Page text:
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Vitamin D And Carotenoids May Protect Against Fatty Liver Disease, Study Shows

Posted on July 9, 2024 by Elizabeth Swanson
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Vitamin D and carotenoids are nutrients that play many roles in supporting our overall health, from maintaining bone density and eyesight to reducing inflammation. According to a recent study, they may also protect against non-alcoholic fatty liver disease.

“For this study, we compared blood levels of micronutrients in adults with non-alcoholic fatty liver disease – a condition that’s been renamed to metabolic dysfunction-associated steatotic liver disease (MASLD) – to adults without MASLD,” says Menghua Tao, Ph.D., an assistant scientist at Henry Ford Health. “Our findings showed that adults with higher serum levels of vitamin D and carotenoids had a reduced risk of MASLD. 

“The underlying reason why these nutrients protect against fatty liver disease is a bit complicated, but these micronutrients can act as antioxidants, neutralizing free radicals and lowering oxidative stress. Vitamin D interacts with magnesium to protect against insulin resistance, an important contributor to fatty liver disease. Fatty liver disease is also associated with chronic inflammation and carotenoids lower inflammation.”   

Treating Fatty Liver Disease Through A Healthy Diet

Non-alcoholic fatty liver disease (or MASLD) is exactly what it sounds like – it occurs when fat builds up in the liver, eventually causing liver damage. The liver can regenerate itself up to a certain point, and in early stages of the disease, you may have no symptoms. But when fatty liver disease gets too advanced, the liver becomes scarred (a condition called cirrhosis) and can no longer regenerate. Cirrhosis is the most frequent reason for a liver transplant. Advanced stages of fatty liver disease can also turn into liver cancer.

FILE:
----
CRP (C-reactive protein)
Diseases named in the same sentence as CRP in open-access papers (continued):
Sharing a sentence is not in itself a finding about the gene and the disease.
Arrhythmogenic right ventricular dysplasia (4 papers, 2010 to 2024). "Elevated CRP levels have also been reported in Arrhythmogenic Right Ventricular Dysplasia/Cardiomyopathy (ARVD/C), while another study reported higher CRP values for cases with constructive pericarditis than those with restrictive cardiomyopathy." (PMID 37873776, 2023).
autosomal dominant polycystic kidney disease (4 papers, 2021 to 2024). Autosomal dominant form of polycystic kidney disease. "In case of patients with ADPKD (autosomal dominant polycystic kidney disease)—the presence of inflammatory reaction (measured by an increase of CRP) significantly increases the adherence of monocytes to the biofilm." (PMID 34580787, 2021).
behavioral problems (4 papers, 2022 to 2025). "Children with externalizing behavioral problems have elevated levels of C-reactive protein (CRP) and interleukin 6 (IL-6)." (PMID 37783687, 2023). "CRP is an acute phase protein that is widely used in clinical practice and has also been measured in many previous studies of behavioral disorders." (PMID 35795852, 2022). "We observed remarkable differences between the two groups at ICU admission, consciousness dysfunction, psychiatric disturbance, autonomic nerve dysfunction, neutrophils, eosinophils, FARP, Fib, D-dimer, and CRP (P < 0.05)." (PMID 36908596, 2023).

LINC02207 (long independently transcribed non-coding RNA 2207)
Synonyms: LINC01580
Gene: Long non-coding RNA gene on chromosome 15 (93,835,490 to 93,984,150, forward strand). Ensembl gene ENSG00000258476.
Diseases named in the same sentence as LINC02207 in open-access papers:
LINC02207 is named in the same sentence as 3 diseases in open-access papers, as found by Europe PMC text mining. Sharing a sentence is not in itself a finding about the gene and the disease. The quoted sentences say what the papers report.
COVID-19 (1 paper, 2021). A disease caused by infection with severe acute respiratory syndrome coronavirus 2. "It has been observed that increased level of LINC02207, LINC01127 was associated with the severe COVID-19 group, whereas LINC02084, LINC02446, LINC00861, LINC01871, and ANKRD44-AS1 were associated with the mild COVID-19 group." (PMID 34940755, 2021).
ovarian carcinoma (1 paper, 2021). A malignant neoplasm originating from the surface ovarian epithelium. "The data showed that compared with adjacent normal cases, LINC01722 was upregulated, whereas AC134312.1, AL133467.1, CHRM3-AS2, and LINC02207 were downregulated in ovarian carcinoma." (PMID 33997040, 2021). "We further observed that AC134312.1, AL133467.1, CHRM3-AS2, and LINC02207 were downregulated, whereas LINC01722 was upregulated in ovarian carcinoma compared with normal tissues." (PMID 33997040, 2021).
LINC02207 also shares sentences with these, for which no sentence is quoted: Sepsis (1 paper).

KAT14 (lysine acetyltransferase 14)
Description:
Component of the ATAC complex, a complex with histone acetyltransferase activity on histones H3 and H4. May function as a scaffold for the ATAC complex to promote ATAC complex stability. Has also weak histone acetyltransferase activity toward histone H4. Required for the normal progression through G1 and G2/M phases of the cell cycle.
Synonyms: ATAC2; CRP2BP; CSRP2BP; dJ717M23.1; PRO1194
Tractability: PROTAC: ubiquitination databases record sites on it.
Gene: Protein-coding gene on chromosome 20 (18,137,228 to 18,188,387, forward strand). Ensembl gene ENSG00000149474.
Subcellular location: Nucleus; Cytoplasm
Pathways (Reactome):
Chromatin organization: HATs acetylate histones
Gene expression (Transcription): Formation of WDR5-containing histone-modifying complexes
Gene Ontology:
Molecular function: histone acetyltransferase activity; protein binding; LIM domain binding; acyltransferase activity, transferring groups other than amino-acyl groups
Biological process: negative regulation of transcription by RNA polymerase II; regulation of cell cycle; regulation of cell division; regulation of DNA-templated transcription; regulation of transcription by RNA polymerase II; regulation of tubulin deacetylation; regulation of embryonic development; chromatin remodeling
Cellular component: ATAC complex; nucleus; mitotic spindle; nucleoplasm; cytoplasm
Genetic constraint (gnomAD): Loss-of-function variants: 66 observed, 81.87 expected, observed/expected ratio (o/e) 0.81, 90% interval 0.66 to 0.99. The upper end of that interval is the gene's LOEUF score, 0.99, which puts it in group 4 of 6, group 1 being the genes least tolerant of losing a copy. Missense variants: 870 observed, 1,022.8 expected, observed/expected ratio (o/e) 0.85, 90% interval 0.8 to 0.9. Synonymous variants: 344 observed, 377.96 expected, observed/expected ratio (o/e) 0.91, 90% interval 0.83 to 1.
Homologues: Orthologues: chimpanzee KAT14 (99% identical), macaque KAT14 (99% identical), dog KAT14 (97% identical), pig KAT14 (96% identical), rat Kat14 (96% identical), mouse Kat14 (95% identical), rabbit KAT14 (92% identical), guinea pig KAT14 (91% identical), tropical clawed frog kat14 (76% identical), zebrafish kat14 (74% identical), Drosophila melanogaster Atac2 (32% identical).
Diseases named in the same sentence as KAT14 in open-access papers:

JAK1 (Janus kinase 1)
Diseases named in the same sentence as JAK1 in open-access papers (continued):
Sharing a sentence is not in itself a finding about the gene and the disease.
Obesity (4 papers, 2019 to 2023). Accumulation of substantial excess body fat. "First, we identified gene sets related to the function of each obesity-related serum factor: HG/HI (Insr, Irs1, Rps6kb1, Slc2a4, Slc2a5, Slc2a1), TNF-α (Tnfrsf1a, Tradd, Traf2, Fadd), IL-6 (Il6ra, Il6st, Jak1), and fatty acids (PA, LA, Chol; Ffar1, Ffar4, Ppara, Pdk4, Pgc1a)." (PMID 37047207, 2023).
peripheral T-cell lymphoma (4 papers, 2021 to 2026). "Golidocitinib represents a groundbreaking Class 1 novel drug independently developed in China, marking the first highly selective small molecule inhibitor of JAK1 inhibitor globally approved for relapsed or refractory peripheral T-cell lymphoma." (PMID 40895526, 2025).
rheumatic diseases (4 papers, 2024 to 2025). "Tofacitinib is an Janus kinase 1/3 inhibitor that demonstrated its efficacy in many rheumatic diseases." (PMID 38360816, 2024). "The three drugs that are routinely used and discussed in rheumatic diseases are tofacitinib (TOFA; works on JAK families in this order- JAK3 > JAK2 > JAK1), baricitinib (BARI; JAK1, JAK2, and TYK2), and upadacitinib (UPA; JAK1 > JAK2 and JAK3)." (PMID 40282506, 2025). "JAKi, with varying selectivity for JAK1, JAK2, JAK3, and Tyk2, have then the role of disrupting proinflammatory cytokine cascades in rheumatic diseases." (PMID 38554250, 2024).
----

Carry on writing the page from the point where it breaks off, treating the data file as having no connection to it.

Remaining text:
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“Historically, there haven’t been any medications for MASLD. But this year, there’s a new drug to treat severe cases,” says Dr. Tao. “For less advanced cases, the best way to reverse fatty liver disease is through physical activity, a healthy diet and weight loss. With further studies, we might be able to recommend vitamin D and carotenoids as treatment methods.”

While vitamin D and carotenoid levels rise soon after starting a daily supplement, Dr. Tao says long-term studies are needed to see how quickly these nutrients could show an improvement in the disease. And this doesn’t mean supplements are a substitute for a healthy diet. Vitamin D isn’t as readily available in food (the sun is a great source, but too much sun exposure can also lead to skin cancer), which is why supplementation is often recommended. But carotenoids are prevalent in fruits and vegetables like carrots, bell peppers, spinach, broccoli, kale – and the list goes on. 

“The most important thing is to not just eat one or two nutrients but to establish healthy eating patterns, which will ensure you’re getting a variety of vitamins and minerals,” says Dr. Tao. “Hopefully in the future, we’ll be able to recommend a specific diet to help people with fatty liver disease. Most people are still in the reversible stage of fatty liver disease so if they lose weight and change their diet, they could go back to having normal liver function.”


Reviewed by Menghua Tao, Ph.D., an assistant scientist in the Public Health Sciences department at Henry Ford Health.

Categories : FeelWell
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